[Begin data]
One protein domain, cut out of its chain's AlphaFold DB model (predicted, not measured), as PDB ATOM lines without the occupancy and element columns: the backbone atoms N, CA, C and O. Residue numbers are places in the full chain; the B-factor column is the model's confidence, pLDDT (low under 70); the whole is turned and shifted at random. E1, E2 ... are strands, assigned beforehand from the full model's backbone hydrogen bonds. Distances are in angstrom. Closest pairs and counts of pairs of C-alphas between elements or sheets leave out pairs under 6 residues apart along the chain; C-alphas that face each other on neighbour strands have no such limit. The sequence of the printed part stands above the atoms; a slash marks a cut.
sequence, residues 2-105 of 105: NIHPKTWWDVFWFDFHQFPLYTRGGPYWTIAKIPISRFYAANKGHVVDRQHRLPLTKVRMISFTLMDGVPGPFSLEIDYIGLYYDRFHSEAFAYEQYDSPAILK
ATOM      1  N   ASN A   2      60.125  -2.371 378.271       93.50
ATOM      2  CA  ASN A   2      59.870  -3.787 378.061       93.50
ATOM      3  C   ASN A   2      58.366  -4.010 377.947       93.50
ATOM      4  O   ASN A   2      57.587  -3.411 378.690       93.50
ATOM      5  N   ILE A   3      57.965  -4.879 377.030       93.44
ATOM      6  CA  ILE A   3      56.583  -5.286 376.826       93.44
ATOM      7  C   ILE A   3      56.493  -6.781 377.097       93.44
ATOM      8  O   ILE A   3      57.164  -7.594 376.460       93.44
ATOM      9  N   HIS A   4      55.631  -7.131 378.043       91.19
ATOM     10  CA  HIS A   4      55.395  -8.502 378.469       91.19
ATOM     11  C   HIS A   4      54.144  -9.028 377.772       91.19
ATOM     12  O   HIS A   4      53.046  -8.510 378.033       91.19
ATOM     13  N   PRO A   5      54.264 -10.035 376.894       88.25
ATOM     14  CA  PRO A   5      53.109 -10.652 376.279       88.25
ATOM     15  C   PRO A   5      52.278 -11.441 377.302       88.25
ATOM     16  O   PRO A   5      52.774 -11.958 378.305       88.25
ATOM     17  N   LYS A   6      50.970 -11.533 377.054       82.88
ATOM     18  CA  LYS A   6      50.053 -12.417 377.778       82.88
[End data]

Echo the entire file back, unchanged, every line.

One protein domain, cut out of its chain's AlphaFold DB model (predicted, not measured), as PDB ATOM lines without the occupancy and element columns: the backbone atoms N, CA, C and O. Residue numbers are places in the full chain; the B-factor column is the model's confidence, pLDDT (low under 70); the whole is turned and shifted at random. E1, E2 ... are strands, assigned beforehand from the full model's backbone hydrogen bonds. Distances are in angstrom. Closest pairs and counts of pairs of C-alphas between elements or sheets leave out pairs under 6 residues apart along the chain; C-alphas that face each other on neighbour strands have no such limit. The sequence of the printed part stands above the atoms; a slash marks a cut.
sequence, residues 2-105 of 105: NIHPKTWWDVFWFDFHQFPLYTRGGPYWTIAKIPISRFYAANKGHVVDRQHRLPLTKVRMISFTLMDGVPGPFSLEIDYIGLYYDRFHSEAFAYEQYDSPAILK
ATOM      1  N   ASN A   2      60.125  -2.371 378.271       93.50
ATOM      2  CA  ASN A   2      59.870  -3.787 378.061       93.50
ATOM      3  C   ASN A   2      58.366  -4.010 377.947       93.50
ATOM      4  O   ASN A   2      57.587  -3.411 378.690       93.50
ATOM      5  N   ILE A   3      57.965  -4.879 377.030       93.44
ATOM      6  CA  ILE A   3      56.583  -5.286 376.826       93.44
ATOM      7  C   ILE A   3      56.493  -6.781 377.097       93.44
ATOM      8  O   ILE A   3      57.164  -7.594 376.460       93.44
ATOM      9  N   HIS A   4      55.631  -7.131 378.043       91.19
ATOM     10  CA  HIS A   4      55.395  -8.502 378.469       91.19
ATOM     11  C   HIS A   4      54.144  -9.028 377.772       91.19
ATOM     12  O   HIS A   4      53.046  -8.510 378.033       91.19
ATOM     13  N   PRO A   5      54.264 -10.035 376.894       88.25
ATOM     14  CA  PRO A   5      53.109 -10.652 376.279       88.25
ATOM     15  C   PRO A   5      52.278 -11.441 377.302       88.25
ATOM     16  O   PRO A   5      52.774 -11.958 378.305       88.25
ATOM     17  N   LYS A   6      50.970 -11.533 377.054       82.88
ATOM     18  CA  LYS A   6      50.053 -12.417 377.778       82.88